Well, that’s marketing.  The play’s the real thing, isn’t it?

I was a little excited as I walked into Strathcona Baptist Church to be seeing something rooted in the Classics. I confess, however, I was a little nonplussed as I walked into the church’s gymnasium, a few arcs of folding chairs and a remarkable bare set to welcome me. There seemed to have been no effort at lighting. Everything was janitor’s storeroom and homespun cloth.

I don’t know why I was surprised or nonplussed. I love minimalist productions. This is the Fringe. The play is the thing!

Guess what. As soon as Niewenhuis turned on the little lights behind the homespun cloth in the pitch black gymnasium and became Cassandra and the God Apollo in dialogue, I was hooked. This is a play of light and shadow, of words and meaning, of flesh and force.

With respect to Euripedes, this is a view of the Trojan War we’ve not seen before. Niewenhuis takes on the persona of the victims, Briseis, Andromache, Hecuba, and most importantly, powerfully, and forcefully directed at our time, Cassandra.

The Trojan hero Hector is played by a string mop. Helen, the face that launched a thousand ships, is an empty can. Aphrodite, the Goddess of Love, is an empty Ben & Jerry’s tub.

The force and the flesh of Prophecy are the survivors, the Trojan women, Cassandra, doomed-to-be-disbelieved Cassandra, most of all.

There were moments that I thought the script could have used a little more development, times when I wasn’t sure whether the tone should have been a little less comic. But when Cassandra stood behind the audience, the house lights up and the room again a church gymnasium on 84th Street in Edmonton, Alberta Canada — when Cassandra stood there in that room, warning us of what lay ahead for us, for us in the 21st Century, and shouted at us “Do you believe me?”

I wanted to yell, “yes!” as I thought of the cesspool that is politics in the age of “Social” Media.

But I didn’t.

 

But I think I nodded my head a little.

What a rogue and peasant slave I am if I didn’t.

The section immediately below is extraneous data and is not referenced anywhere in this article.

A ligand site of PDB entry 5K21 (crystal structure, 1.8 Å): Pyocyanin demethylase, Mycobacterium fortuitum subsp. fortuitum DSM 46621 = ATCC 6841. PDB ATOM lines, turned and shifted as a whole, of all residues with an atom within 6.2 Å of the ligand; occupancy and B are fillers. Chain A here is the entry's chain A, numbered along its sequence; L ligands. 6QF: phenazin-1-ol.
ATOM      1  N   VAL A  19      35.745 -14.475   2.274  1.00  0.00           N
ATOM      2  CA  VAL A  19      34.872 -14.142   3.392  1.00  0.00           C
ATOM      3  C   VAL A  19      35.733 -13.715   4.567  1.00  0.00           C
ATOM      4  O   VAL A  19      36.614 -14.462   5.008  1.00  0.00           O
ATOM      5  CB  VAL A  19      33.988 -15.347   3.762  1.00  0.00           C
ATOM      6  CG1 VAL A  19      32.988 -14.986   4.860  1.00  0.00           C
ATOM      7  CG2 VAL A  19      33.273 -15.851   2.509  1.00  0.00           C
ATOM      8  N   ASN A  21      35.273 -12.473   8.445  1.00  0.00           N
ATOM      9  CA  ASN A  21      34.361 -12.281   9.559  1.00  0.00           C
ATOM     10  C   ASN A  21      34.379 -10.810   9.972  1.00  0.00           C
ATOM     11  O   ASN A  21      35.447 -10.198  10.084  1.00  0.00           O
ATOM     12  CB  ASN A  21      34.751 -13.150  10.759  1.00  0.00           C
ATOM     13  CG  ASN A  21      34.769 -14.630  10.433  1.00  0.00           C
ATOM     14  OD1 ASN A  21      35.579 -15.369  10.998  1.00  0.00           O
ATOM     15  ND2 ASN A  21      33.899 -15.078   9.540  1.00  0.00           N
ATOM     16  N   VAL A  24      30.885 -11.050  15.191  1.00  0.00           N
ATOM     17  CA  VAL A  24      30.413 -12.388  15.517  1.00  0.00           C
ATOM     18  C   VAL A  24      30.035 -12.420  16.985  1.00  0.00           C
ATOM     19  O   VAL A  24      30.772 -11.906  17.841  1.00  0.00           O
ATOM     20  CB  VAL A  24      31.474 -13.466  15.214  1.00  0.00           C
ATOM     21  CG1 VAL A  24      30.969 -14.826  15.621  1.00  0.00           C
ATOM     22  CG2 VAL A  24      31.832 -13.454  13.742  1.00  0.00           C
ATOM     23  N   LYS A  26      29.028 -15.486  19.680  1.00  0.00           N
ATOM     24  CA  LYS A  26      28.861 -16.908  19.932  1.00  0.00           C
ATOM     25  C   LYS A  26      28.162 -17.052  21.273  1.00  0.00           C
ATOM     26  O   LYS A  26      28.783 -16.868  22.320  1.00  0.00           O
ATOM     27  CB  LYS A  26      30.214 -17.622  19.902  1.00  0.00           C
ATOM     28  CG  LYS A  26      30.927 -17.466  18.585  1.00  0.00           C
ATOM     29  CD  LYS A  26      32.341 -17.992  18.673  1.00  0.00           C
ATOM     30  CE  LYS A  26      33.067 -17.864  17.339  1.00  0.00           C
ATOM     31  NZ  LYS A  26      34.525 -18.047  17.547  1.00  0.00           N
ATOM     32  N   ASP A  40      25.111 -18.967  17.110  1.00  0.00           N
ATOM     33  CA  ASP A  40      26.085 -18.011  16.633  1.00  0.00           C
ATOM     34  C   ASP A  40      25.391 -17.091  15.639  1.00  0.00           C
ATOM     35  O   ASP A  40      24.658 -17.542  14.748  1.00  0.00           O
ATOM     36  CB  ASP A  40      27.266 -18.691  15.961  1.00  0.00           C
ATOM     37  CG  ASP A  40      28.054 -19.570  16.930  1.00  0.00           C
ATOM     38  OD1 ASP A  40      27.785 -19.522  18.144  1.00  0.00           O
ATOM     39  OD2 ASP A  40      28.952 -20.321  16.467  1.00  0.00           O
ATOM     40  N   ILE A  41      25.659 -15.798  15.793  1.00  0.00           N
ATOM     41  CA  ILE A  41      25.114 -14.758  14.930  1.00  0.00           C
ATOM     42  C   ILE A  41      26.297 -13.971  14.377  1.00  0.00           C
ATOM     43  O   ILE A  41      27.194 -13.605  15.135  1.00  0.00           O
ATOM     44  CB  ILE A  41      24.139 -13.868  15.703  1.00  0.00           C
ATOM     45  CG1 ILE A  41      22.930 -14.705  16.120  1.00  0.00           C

Oleanna, by David Mamet, at Edmonton’s Fringe Festival

In Oleanna land is free,
The wheat and corn just plant themselves,
Then grow a good four feet a day,
While on your bed you rest yourself.

Beer as sweet as Muchener
Springs from the ground and flows away,
The cows all like to milk themsleves
And hens lay eggs ten times a day.

Little roasted piggies
Just rush about the city streets,
Inquiring so politely if
A slice of ham you’d like to eat.

–from “Oleanna”, translated from the Norwegian by Pete Seeger

Well. That was an intense, prejudice-challenging piece of theatre.

Full disclosure: Eric Smith, the director and one of the two stars of Get Off The Stage Productions production of Mamet’s Oleanna (brilliantly) directed my Guenevere earlier this year at the Walterdale. Maybe I’m prejudiced.

Smith and Cristina Falvollita are riveting as they perform the signature Mamet interrupt-and-talk-over dialogue, the intensity increasing steadily and uncomfortably through the two counterbalanced acts.  Here the interruptions are power-differences manifest in speech: the powerful male professor repeatedly asks the female undergraduate what she thinks and just as often interrupts her to tell her what she thinks, and, more important to him, what he thinks. In the second act, the interruptions shift across the stage as the power shifts.

Smith and Fallvollita make the brutal climax inevitable, unexpected, and I would hope,  painful for any audience. Oleanna argues forcefully, harshly, and, I think, correctly, that there can be no Utopia in which everyone’s rights and responsibilities are never compromised, in which middle-aged men with power never make unwitting but disastrous mistakes, where Political Correctness is always correct, or where pigs willingly sacrifice themselves to become our ham sandwiches.
The world is a messy spatter-painting in infinite shades of grey. Mamet’s Oleanna forces us to face that world.

But will we see it?

I found it a strange thing as the house lights came up to hear the young ladies seated next to me, ladies very probably much like Fallavollita’s character Carol, I found it strange to hear them say “I liked it.” They had just watched two people destroyed on stage before them. Violently dismantled emotionally, psychologically, and physically, and: “I liked it”?